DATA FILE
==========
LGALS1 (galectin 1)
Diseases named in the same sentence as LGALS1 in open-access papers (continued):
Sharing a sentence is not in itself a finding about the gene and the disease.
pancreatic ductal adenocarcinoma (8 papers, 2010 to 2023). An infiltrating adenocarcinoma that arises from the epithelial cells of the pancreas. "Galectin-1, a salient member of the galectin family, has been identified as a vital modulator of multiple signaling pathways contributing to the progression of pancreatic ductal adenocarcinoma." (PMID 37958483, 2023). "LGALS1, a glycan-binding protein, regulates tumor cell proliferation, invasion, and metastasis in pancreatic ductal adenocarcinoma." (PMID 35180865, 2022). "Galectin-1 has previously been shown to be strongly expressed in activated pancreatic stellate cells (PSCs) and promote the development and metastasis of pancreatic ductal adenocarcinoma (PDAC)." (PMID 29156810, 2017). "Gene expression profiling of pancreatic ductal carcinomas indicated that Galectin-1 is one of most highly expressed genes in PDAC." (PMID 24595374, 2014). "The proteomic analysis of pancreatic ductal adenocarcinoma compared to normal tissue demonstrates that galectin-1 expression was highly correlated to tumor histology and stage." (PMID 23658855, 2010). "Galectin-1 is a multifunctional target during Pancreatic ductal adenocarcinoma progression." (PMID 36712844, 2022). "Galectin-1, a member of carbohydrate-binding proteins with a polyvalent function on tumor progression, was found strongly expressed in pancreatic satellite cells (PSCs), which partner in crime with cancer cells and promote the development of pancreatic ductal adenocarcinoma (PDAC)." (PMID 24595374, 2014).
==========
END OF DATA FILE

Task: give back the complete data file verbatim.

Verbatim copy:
LGALS1 (galectin 1)
Diseases named in the same sentence as LGALS1 in open-access papers (continued):
Sharing a sentence is not in itself a finding about the gene and the disease.
pancreatic ductal adenocarcinoma (8 papers, 2010 to 2023). An infiltrating adenocarcinoma that arises from the epithelial cells of the pancreas. "Galectin-1, a salient member of the galectin family, has been identified as a vital modulator of multiple signaling pathways contributing to the progression of pancreatic ductal adenocarcinoma." (PMID 37958483, 2023). "LGALS1, a glycan-binding protein, regulates tumor cell proliferation, invasion, and metastasis in pancreatic ductal adenocarcinoma." (PMID 35180865, 2022). "Galectin-1 has previously been shown to be strongly expressed in activated pancreatic stellate cells (PSCs) and promote the development and metastasis of pancreatic ductal adenocarcinoma (PDAC)." (PMID 29156810, 2017). "Gene expression profiling of pancreatic ductal carcinomas indicated that Galectin-1 is one of most highly expressed genes in PDAC." (PMID 24595374, 2014). "The proteomic analysis of pancreatic ductal adenocarcinoma compared to normal tissue demonstrates that galectin-1 expression was highly correlated to tumor histology and stage." (PMID 23658855, 2010). "Galectin-1 is a multifunctional target during Pancreatic ductal adenocarcinoma progression." (PMID 36712844, 2022). "Galectin-1, a member of carbohydrate-binding proteins with a polyvalent function on tumor progression, was found strongly expressed in pancreatic satellite cells (PSCs), which partner in crime with cancer cells and promote the development of pancreatic ductal adenocarcinoma (PDAC)." (PMID 24595374, 2014).